Meth menace: UPSET official details dangers of methamphetamine at WIC
By NIKKI YOUNK
IRON RIVER – Last month, a child was exposed to dangerous methamphetamine chemicals from a burst plastic bottle while playing at an Iron River park.
Although the child was not injured, the incident caused concern among residents.
That concern is what prompted officials from the Upper Peninsula Substance Enforcement Team (UPSET) and the Michigan State Police to hold an informational seminar about “meth” and other drugs at West Iron County High School on Tuesday.
About 60 people attended the meeting.
Detective/Lt. Tim Sholander of UPSET explained that meth is an extremely addictive stimulant drug that can be smoked or injected intravenously.
It is manufactured with inexpensive yet hazardous materials.
Ingredients include pseudoephedrine from cold medicine, lithium from batteries, lye from drain cleaner, and solvents such as paint thinner.
“I’m not teaching you how to make it, but I want you to be able to identify the materials so you know what to look for,” said Sholander. “These items together can be evidence of a meth lab.”
According to Sholander, meth labs have evolved over the years.
In the 1990s, meth labs were more elaborate and usually located indoors. Now, they can be as simple as a plastic pop bottle.
Sholander urged that residents be especially careful of any plastic bottles that have the outer wrapper removed and contain an unknown liquid.
“Do not touch or move it,” he cautioned. “Call the police right away.”
Once the chemicals inside the bottle start reacting, gases such as hydrogen chloride build up inside. If inhaled, the gas can burn a person’s respiratory tract.
Perhaps even more dangerous is the potential for explosion.
Sholander said that if the bottle becomes open in any way, either through an open cap or through lithium burning through the plastic, the contact of the chemical mixture with the oxygen in the air can cause a fiery blast.
“These things blow up a lot,” he added.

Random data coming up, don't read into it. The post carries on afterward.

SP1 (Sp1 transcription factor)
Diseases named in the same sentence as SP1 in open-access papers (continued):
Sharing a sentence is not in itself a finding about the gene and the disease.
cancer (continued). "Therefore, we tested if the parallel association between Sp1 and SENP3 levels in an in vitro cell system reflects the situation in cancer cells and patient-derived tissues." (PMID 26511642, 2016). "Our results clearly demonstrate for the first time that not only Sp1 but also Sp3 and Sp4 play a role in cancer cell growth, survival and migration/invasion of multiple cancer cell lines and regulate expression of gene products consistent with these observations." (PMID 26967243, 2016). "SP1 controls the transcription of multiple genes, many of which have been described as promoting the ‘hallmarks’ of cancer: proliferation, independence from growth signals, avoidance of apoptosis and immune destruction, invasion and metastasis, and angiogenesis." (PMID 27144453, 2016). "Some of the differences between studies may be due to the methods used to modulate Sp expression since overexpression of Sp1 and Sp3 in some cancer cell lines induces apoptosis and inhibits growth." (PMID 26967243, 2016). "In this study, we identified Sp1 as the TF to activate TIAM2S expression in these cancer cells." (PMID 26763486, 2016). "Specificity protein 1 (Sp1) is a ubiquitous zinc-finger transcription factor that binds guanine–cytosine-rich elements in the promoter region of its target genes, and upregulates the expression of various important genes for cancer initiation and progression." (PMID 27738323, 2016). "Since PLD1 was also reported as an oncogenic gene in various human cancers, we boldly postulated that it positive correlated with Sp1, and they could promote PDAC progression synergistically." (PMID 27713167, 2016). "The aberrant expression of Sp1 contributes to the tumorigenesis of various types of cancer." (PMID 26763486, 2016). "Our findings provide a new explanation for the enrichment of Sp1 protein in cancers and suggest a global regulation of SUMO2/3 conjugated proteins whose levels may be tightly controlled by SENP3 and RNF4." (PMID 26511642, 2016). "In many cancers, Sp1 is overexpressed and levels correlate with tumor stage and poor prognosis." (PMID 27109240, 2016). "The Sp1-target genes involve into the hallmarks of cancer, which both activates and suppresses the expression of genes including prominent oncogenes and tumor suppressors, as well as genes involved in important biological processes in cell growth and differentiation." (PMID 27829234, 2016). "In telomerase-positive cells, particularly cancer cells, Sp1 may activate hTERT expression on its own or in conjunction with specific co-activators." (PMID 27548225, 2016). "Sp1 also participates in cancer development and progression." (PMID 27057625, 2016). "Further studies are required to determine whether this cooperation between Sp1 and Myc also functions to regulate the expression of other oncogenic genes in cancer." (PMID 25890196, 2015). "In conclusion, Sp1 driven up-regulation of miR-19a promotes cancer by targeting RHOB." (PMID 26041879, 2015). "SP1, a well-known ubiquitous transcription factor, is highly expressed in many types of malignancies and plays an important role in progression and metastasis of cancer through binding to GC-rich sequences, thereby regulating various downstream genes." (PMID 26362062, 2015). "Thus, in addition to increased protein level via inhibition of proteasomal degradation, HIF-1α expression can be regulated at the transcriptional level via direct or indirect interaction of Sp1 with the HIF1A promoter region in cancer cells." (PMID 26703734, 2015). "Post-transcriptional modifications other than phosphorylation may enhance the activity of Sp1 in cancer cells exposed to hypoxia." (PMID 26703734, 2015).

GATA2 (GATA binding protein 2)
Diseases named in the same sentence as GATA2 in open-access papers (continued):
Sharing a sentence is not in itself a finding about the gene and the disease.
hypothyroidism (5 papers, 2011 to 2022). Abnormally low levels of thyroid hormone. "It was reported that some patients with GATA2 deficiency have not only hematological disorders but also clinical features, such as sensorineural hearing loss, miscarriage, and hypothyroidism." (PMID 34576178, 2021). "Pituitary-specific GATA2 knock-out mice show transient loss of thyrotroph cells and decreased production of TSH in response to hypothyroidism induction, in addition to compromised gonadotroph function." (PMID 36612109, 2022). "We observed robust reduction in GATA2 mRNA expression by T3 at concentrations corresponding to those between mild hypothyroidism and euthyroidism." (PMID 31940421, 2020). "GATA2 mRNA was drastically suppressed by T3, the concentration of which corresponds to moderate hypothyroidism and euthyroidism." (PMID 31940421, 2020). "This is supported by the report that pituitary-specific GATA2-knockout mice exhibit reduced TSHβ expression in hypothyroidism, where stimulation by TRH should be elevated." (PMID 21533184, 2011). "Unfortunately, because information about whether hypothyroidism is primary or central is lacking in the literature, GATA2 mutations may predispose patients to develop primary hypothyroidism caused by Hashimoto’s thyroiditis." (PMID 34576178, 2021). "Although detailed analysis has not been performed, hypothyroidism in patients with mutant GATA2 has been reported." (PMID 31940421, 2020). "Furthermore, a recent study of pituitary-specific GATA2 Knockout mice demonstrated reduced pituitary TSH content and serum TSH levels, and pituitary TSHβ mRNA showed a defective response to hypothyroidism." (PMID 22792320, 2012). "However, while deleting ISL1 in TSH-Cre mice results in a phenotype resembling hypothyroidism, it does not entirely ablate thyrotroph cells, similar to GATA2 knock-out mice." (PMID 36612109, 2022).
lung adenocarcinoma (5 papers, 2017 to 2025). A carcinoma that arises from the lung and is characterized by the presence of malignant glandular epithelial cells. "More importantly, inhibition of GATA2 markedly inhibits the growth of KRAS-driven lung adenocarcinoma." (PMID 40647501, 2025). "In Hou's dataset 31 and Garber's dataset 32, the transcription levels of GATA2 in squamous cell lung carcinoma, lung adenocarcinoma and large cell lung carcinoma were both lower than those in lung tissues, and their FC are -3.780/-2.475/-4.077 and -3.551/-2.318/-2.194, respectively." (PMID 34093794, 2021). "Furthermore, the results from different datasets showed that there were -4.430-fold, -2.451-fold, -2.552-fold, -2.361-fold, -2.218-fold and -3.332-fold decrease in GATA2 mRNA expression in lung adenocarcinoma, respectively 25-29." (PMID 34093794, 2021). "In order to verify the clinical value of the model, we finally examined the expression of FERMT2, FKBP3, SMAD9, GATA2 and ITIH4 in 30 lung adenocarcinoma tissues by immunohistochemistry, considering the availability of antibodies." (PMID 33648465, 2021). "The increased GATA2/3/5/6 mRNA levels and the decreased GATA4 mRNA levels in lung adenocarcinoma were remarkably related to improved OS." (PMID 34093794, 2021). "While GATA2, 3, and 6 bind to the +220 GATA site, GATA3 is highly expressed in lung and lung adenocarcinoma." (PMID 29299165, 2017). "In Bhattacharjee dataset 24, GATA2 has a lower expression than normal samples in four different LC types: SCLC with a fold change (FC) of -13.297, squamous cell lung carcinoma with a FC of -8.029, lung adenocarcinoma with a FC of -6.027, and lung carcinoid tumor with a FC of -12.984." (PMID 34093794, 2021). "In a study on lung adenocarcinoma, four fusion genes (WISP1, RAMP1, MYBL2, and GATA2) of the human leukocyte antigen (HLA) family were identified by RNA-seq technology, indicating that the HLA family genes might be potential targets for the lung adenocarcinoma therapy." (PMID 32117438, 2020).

Even if meth labs do not explode, the chemical residue and lingering gas are expensive to clean up.
Sholander estimated that UPSET spends between $6,000 to $10,000 to clean a single meth lab area.
“Homes and vehicles become completely contaminated,” he said. “It sticks in the carpet fibers.”
After a meth lab in a home is cleaned, the local community health department still needs to test the home before it can be deemed suitable for occupancy.
Sholander also noted some tell-tale signs of meth use.
Many meth users have bad teeth and open sores on their skin. These traits are the result of users staying awake for days at a time, while constantly grinding their teeth and picking at their skin, said Sholander.
Besides discussing the dangers of meth, Sholander touched on some of the other problem drugs in the Upper Peninsula.
Recent drug trends consist of heroin, crack cocaine, prescription drugs, bath salts, and synthetic marijuana.
“Iron County has a heroin problem right now,” said Sholander. “Menominee County has a heroin epidemic.”
Sholander believed that heroin has become popular because it is now cheaper than prescription drugs. It can also be more difficult for authorities to detect on suspects, due to the relatively small amounts in which it is used.
In addition, Sholander pointed out that Michigan sentencing guidelines for heroin offenses are much less severe than those for Wisconsin. While a heroin conviction could warrant a three year sentence in Wisconsin, it might only get four to eight months in Michigan.
Before concluding his program, Sholander noted that UPSET, which is a non-profit organization, is always looking for funding.
Send any donations to UPSET, P.O. Box 364, Gwinn, MI, 49841.
Anyone with information on illegal drug activity can contact UPSET via its tip line at (906) 346-9289.
Nikki Younk’s e-mail address is email@example.com.